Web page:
While ordering Wuhan to speed up hospital admission and suspected case quarantine, the leading group instructed hard-hit cities in Hubei such as Xiaogan and Huanggang to carry out equally strict measures as in Wuhan in surveillance, quarantine and treatment.
The demand for more medics in Hubei and Wuhan should be fulfilled, and the departure channels of the city and the province need further control, according to the meeting...
Each province is responsible for formulating differentiated epidemic prevention and control strategies based on their own conditions, according to the meeting.
Comment: The local officials are under huge pressure to prevent an outbreak in their areas while at the same time getting their local economy up and running again. It is almost a no-win choice for them, but so far most seem more focused on stringent measures to prevent the spread of the virus.
Even before the outbreak, many small businesses were already grappling with shrinking sales as China’s economy logged some of its slowest growth in decades. With business now at a standstill during the outbreak, many are facing existential liquidity crises. Large numbers say they are having difficulties just paying salaries, adding they can only survive for a matter of months using their current resources, even if Beijing provides support...
A survey (link in Chinese) of 995 small and midsize companies conducted by Tsinghua University and Peking University after the outbreak began showed the vast majority couldn’t survive for more than three months with their current savings. About a third said they could survive for only one month, another third said they could survive for two months, and 17.91% said they could last three months.
A prolonged crisis in which factories and shops are unable to do business would add as much as Rmb5.6tn in new bad debt for lenders, trebling non-performing loans, according to S&P Global Ratings, as companies struggle with repayments.
Bad debt across the banking system could rise from less than 2 per cent at the end of last year to 6.3 per cent of total assets, S&P research shows — a level not seen for two decades.
The ban on dining in applies to restaurants, but employees can continue to have meals at their company canteens. And while residents can still get takeaways from restaurants, they have been encouraged to do this online, and have their meals delivered, rather than collecting their orders.
Chief Financial Officer Maggie Wu told investors that the company’s China retail and local consumer businesses would be hit hardest. Both will bear the brunt of reduced demand and the challenge of delivering products. Customer management revenue and commissions will most likely decline, she said...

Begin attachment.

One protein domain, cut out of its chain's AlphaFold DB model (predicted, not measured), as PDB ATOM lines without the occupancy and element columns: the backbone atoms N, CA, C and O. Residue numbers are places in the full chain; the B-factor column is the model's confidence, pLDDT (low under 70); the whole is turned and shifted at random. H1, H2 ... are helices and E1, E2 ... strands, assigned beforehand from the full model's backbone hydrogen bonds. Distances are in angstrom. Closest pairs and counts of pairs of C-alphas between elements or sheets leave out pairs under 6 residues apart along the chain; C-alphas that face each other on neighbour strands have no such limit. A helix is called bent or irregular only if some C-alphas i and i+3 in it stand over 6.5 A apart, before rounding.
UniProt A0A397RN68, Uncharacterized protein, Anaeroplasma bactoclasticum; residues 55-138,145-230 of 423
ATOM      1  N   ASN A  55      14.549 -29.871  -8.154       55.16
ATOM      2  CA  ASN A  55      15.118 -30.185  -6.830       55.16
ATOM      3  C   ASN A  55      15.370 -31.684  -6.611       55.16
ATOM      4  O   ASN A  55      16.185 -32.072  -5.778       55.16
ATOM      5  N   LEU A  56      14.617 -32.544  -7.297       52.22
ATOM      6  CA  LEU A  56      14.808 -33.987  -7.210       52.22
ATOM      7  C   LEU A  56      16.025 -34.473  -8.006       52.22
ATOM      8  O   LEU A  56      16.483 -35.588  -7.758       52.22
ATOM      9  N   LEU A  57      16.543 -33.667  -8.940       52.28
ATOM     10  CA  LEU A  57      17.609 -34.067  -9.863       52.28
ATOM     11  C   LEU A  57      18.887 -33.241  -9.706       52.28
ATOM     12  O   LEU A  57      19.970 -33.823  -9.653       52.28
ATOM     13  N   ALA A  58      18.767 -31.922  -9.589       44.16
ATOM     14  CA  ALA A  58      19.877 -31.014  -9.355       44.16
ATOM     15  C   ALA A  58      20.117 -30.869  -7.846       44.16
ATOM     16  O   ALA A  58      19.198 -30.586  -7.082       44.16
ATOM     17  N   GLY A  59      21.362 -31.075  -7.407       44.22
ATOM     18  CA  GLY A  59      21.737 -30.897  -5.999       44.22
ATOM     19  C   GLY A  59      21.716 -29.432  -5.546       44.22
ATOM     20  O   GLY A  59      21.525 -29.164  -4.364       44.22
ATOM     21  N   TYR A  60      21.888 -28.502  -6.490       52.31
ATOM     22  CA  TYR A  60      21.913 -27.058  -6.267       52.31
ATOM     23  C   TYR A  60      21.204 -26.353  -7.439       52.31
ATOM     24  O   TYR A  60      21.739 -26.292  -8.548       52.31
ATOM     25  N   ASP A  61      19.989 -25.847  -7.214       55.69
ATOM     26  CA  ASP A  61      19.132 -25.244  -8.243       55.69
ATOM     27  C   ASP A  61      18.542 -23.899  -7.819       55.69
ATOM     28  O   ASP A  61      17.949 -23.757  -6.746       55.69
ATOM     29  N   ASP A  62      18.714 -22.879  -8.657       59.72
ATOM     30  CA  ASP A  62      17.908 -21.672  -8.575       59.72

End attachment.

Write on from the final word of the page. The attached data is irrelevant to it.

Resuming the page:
Chief Executive Officer Daniel Zhang described the epidemic and resulting widespread quarantine as a Black Swan event. The message: This will hurt, but it will be a one-off.
A Chinese national park operator risks becoming the first high-profile victim of the coronavirus outbreak in the country’s nascent asset-backed securities market, warning against a weakening ability to generate cashflows.
Slender West Lake Tourism Development Group Co., which runs a top-rated national park in the eastern city of Yangzhou, said a statement Wednesday that the epidemic is having a negative impact on its 2.2 billion yuan ($320 million) asset-backed notes.
Hengdian World Studios, one of China’s largest, cautiously reopened for business today after it shut down all production in recent weeks to prevent the spread of the deadly coronavirus.
6. Hong Kong
Beijing has for the first time put a state leader, Xia Baolong, in charge of the cabinet-level office that oversees Hong Kong affairs, strengthening direct supervision over the implementation of its policies in the city while reducing incumbent chief Zhang Xiaoming’s authority in an unexpected demotion...
He has a reputation for being hard-handed and is widely regarded as a trusted ally of President Xi Jinping, as they worked together for more than four years in Zhejiang province in the mid-2000s – Xi as Communist Party chief and Xia his deputy...
The HKMAO, being the group’s secretariat, plays a facilitator role between the two special administrative regions and the central government, which often overlaps with Beijing’s liaison offices in the two cities.